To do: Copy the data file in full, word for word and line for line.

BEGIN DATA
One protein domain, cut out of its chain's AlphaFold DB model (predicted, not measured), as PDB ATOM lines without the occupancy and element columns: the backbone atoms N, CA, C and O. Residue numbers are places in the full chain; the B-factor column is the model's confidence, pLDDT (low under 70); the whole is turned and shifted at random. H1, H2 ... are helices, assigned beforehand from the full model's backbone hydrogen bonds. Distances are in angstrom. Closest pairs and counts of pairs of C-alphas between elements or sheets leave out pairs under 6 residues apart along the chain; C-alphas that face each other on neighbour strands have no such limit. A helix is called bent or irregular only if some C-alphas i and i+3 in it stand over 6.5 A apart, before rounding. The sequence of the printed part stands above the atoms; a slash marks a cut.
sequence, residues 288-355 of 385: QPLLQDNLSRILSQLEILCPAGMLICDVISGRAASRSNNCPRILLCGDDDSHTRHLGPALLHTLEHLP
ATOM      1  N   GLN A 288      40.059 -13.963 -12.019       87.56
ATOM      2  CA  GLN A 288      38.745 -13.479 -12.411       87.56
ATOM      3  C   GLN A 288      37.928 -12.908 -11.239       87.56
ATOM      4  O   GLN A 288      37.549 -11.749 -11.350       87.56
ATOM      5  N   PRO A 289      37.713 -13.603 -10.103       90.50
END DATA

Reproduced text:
One protein domain, cut out of its chain's AlphaFold DB model (predicted, not measured), as PDB ATOM lines without the occupancy and element columns: the backbone atoms N, CA, C and O. Residue numbers are places in the full chain; the B-factor column is the model's confidence, pLDDT (low under 70); the whole is turned and shifted at random. H1, H2 ... are helices, assigned beforehand from the full model's backbone hydrogen bonds. Distances are in angstrom. Closest pairs and counts of pairs of C-alphas between elements or sheets leave out pairs under 6 residues apart along the chain; C-alphas that face each other on neighbour strands have no such limit. A helix is called bent or irregular only if some C-alphas i and i+3 in it stand over 6.5 A apart, before rounding. The sequence of the printed part stands above the atoms; a slash marks a cut.
sequence, residues 288-355 of 385: QPLLQDNLSRILSQLEILCPAGMLICDVISGRAASRSNNCPRILLCGDDDSHTRHLGPALLHTLEHLP
ATOM      1  N   GLN A 288      40.059 -13.963 -12.019       87.56
ATOM      2  CA  GLN A 288      38.745 -13.479 -12.411       87.56
ATOM      3  C   GLN A 288      37.928 -12.908 -11.239       87.56
ATOM      4  O   GLN A 288      37.549 -11.749 -11.350       87.56
ATOM      5  N   PRO A 289      37.713 -13.603 -10.103       90.50